I’ve met a lot of people there through my time going. Their names are Taylor, Josh, Becca, Tessa, Becca’s mom, Jesse, Addison, and others. Getting to dance with them every week is my favorite thing. We always have a blast, we can never stop laughing.

It did take awhile for us all o become friends, but in the end, I’m glad to call them my family. Everytime we dance together it’s a blast, all we do is laugh and have a good time. Half the time we aren’t even sure why we are laughing, we make jokes all the time with each other as we are dancing.

With line dancing, I have gained confidence as time went on. At first, I was scared of messing up and I was overthinking the dances too much. Soon after I started making friends with everyone there I stopped caring. I stopped caring what people thought of me as I danced, I started dancing like no one was watching.

I’m a little weird when I dance, but honestly, I stopped caring what people think about me. Now, whenever I hear music I just start dancing, when I hear songs on the radio I think of what dance we do or what we could do to that song.

I have also found out that my grandma was a line dance instructor at one point and her and my grandpa loved to dance. This would explain my addiction and why I love it so much.

My mom also was taught but that didn’t go so well and she won’t learn a dance now. We have all tried getting her on the dance floor, but needless to say, it hasn’t really worked out. She will go to the different events with me and she would go to Mishnock with me sometimes, but she would never learn a dance, she would sit there watching or on her phone doing something.

I would recommend line dancing to everyone, it’s a lot of fun and you won’t regret it. It’s something different, but it is enjoyed by many. Even if you don’t think you’ll like it at least try it.

Cover Image Credit: Amy McPherson

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Cursing In Poetry: Why It's Awesome And Should Be Done More Often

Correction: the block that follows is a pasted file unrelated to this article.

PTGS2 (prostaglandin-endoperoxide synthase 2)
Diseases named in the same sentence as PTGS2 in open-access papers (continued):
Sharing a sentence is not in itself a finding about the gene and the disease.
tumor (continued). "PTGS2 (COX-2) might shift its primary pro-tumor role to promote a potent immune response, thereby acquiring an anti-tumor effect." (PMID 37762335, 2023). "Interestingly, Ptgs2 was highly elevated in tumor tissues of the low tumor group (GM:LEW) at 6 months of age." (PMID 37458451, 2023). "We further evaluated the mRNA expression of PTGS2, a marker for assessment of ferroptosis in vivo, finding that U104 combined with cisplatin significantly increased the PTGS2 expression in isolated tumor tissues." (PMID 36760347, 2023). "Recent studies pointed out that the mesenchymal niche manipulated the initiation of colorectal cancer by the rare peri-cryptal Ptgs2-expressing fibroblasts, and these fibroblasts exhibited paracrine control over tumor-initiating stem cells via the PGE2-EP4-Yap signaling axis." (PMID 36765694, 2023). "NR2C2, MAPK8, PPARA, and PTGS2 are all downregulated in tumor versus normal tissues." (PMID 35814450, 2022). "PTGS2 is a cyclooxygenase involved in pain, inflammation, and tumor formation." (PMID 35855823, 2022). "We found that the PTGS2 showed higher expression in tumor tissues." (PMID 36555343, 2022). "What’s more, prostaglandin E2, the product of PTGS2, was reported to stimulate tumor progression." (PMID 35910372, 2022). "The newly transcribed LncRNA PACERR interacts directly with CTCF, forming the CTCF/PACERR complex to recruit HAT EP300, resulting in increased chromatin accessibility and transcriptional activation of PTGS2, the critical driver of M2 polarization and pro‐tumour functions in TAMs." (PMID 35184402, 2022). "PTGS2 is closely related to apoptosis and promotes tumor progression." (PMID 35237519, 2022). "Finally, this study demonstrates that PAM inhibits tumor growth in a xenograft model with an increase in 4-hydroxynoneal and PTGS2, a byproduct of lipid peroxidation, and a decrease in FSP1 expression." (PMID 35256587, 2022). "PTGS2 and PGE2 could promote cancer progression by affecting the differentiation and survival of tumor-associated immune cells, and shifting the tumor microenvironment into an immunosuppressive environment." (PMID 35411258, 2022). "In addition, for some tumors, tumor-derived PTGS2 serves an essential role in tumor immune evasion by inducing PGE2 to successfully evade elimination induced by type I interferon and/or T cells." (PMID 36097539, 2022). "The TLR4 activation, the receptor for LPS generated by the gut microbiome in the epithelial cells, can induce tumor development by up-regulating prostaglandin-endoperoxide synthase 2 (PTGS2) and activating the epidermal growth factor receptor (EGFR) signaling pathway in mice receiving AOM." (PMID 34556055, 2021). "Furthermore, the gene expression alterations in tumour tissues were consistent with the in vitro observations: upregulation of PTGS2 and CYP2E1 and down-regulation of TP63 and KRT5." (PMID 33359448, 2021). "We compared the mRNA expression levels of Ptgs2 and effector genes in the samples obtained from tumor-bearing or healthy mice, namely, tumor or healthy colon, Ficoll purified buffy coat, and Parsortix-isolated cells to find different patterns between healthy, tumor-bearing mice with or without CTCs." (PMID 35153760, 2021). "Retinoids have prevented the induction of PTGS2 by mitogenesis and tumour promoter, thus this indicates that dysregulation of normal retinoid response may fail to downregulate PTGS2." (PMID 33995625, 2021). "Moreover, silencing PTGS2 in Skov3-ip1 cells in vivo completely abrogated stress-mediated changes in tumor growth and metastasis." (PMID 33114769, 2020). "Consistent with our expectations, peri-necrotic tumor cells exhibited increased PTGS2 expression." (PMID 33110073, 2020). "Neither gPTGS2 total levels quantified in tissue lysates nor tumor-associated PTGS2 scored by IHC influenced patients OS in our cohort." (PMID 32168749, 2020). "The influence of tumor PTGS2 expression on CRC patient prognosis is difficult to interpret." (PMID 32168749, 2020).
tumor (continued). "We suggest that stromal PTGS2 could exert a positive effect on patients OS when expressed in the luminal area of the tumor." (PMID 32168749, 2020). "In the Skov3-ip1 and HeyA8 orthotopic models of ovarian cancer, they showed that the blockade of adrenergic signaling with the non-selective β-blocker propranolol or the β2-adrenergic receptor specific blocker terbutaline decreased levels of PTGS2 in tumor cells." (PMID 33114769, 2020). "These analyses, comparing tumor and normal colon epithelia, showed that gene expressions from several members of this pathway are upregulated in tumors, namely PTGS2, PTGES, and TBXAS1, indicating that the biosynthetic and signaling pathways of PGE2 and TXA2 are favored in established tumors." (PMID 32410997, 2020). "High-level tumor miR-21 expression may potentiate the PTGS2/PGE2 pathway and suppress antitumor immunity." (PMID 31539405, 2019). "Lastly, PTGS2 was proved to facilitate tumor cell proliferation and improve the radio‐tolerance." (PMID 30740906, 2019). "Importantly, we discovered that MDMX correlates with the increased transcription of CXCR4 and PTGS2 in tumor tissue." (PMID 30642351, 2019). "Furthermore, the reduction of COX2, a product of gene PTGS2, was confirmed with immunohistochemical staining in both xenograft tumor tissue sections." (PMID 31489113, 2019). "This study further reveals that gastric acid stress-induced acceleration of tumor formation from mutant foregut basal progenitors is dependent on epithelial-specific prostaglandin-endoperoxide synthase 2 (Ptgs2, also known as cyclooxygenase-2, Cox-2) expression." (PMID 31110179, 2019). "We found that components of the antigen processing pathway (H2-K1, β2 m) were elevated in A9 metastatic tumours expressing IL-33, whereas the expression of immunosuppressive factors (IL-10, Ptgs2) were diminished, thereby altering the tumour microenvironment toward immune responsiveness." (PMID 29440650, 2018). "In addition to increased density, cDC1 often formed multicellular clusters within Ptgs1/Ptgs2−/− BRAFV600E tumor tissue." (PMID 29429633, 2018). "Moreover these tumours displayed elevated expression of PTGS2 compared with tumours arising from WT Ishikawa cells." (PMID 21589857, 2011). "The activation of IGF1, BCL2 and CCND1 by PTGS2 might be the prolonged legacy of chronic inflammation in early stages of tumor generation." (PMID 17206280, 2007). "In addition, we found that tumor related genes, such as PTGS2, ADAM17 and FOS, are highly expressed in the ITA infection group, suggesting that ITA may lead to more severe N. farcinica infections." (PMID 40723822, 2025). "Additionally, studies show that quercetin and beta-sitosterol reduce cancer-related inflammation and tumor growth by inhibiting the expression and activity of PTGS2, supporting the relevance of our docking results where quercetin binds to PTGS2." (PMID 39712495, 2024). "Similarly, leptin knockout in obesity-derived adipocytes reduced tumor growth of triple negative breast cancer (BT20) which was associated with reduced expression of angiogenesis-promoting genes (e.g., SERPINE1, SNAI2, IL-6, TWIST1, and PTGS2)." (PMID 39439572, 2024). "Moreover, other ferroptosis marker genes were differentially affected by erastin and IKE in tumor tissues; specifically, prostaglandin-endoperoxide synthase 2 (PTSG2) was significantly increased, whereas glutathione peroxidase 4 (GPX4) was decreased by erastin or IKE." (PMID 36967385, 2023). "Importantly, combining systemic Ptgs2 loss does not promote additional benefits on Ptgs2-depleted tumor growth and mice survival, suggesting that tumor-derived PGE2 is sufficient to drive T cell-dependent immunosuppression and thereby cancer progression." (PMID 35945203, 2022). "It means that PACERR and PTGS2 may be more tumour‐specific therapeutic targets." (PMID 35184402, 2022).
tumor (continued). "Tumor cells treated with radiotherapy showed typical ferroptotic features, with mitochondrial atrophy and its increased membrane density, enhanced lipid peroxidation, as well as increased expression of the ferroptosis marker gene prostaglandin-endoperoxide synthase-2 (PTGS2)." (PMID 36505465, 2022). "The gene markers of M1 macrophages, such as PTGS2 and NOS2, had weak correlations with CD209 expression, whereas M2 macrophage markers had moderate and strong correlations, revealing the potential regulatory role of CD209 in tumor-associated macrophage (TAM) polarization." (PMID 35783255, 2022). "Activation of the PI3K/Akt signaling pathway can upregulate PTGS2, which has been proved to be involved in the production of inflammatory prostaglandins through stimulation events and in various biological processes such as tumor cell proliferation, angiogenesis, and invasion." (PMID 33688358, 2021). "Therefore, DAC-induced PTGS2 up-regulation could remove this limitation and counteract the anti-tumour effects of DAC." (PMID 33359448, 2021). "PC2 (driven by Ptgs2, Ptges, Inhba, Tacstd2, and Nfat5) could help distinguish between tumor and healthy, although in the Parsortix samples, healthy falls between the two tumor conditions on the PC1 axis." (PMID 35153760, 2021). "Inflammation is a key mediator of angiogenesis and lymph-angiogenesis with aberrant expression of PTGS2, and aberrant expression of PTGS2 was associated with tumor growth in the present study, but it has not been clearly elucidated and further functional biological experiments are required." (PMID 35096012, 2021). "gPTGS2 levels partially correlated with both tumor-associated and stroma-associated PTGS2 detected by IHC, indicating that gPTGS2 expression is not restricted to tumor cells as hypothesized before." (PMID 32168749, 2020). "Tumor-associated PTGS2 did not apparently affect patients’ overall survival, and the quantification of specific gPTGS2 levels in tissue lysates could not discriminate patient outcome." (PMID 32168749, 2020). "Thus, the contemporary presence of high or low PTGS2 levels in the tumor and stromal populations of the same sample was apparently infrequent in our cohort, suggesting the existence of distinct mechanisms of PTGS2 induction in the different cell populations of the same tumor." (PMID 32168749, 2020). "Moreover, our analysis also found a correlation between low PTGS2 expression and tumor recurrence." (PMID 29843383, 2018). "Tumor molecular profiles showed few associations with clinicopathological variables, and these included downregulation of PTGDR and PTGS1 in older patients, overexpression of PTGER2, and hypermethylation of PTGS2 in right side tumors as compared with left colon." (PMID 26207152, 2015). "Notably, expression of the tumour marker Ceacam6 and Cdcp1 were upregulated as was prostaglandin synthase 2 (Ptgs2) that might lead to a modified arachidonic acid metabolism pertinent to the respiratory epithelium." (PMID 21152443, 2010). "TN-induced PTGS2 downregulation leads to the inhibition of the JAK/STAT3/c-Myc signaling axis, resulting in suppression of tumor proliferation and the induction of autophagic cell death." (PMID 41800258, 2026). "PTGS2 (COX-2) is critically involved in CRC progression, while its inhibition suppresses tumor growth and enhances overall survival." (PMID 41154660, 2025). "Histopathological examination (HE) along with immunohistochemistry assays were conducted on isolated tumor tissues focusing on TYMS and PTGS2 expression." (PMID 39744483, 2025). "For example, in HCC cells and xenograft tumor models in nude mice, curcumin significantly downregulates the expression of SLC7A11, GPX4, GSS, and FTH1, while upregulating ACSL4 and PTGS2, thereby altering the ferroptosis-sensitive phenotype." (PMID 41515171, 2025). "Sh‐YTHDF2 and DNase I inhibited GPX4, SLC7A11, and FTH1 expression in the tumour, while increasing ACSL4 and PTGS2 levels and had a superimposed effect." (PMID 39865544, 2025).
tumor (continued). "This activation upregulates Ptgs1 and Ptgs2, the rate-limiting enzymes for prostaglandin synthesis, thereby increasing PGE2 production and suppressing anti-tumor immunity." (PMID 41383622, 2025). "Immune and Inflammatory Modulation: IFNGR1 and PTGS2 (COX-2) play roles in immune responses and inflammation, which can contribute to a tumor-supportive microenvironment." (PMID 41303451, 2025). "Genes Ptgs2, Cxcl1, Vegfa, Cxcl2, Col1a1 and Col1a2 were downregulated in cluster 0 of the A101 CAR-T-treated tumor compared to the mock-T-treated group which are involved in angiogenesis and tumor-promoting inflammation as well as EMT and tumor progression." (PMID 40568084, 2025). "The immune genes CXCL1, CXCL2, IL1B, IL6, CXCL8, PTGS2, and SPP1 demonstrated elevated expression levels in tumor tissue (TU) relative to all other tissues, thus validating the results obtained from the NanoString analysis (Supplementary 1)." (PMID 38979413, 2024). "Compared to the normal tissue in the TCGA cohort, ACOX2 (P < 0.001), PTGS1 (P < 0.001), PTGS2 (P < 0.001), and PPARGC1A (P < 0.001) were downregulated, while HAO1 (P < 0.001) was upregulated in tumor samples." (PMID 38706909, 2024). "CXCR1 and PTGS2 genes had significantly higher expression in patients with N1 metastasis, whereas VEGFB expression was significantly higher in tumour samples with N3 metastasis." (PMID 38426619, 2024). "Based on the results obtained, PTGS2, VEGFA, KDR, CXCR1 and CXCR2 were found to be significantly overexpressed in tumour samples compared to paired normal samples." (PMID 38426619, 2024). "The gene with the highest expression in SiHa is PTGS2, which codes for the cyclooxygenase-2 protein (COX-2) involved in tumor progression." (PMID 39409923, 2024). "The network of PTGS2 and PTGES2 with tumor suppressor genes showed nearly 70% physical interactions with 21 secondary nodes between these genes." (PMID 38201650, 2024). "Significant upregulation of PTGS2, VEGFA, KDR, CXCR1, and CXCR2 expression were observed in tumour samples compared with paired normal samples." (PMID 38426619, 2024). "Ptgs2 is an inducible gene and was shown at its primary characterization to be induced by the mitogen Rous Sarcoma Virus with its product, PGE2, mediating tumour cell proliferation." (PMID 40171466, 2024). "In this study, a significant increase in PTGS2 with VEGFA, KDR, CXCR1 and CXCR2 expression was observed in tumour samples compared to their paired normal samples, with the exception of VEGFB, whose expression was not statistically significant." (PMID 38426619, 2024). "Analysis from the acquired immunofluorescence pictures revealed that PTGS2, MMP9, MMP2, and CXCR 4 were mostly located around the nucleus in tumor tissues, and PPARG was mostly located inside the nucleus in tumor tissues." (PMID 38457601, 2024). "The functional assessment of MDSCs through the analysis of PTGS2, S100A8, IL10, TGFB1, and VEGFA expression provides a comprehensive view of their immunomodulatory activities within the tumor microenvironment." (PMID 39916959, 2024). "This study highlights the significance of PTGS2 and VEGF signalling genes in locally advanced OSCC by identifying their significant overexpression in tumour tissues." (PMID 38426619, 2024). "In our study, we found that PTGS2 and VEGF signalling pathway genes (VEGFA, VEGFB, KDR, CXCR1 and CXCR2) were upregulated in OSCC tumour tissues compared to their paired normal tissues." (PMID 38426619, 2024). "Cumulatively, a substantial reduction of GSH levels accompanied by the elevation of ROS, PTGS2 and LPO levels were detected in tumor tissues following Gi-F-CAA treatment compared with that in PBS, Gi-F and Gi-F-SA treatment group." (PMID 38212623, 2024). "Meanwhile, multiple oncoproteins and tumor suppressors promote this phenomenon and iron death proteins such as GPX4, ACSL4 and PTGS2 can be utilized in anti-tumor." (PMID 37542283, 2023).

Throw away your bleep buttons and censors, and let's read some "vulgarity".
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As a writer, you’re bound to read works that have that classic aesthetic of flowery language. I’m a sucker for this stuff. The old diction and fancy vocabulary transports me back to a time where everyone wrote with a quill or there were women wearing those bulky, regal dresses. While I enjoy this, I still feel that this poetry is the type people typically envision when they think of the topic. It’s always Shakespeare, Wordsworth, Poe, and Dickinson. It’s always “thou”, “thee”, and “thine”. There has to be some kind of variety, something that punches a reader more so than gently caress them.


In my African-American Literature class, we read Sonia Sanchez’s poem “Malcom”. In it, she uses the “f-bomb,” and for a poem during 1965, coming from a woman, I feel that this was an oddity but extremely powerful.

Her usage of cursing signifies raw emotion. It gets straight to the point instead of “sugar coating” it. It also makes the poem more realistic. By including it, she delves into real-life and actual vernacular people use. In a moment of anger or pain, no one will say, “O dear! My misery must be a-taken away! Hope, stricketh my heart with thou’s wonderous rays.”

Curse words come off as being obscene, but poetry is viewed as something short, fragile, and aesthetically pleasing. The two seem in opposition with each other, but when combined with a purpose, the outcome is more poignant.

It hits you. It’s that punch I mentioned earlier. It’s unexpected and sounds like someone stomping their foot down in one forceful motion. BAM! There, that’s it. The same could be said for poetry too. It’s quick but carries such significant meaning behind it. Everything, every word, every line, every break, is deliberate. Nothing is used for a filler, and curses are used to make that point known.

I highly recommend reading poems with curse words. “Malcom” by Sonia Sanchez and “This Be the Verse” by Philip Larkin are good starts.

We give words their power, so let’s use them to our advantage.


Cover Image Credit: Instagram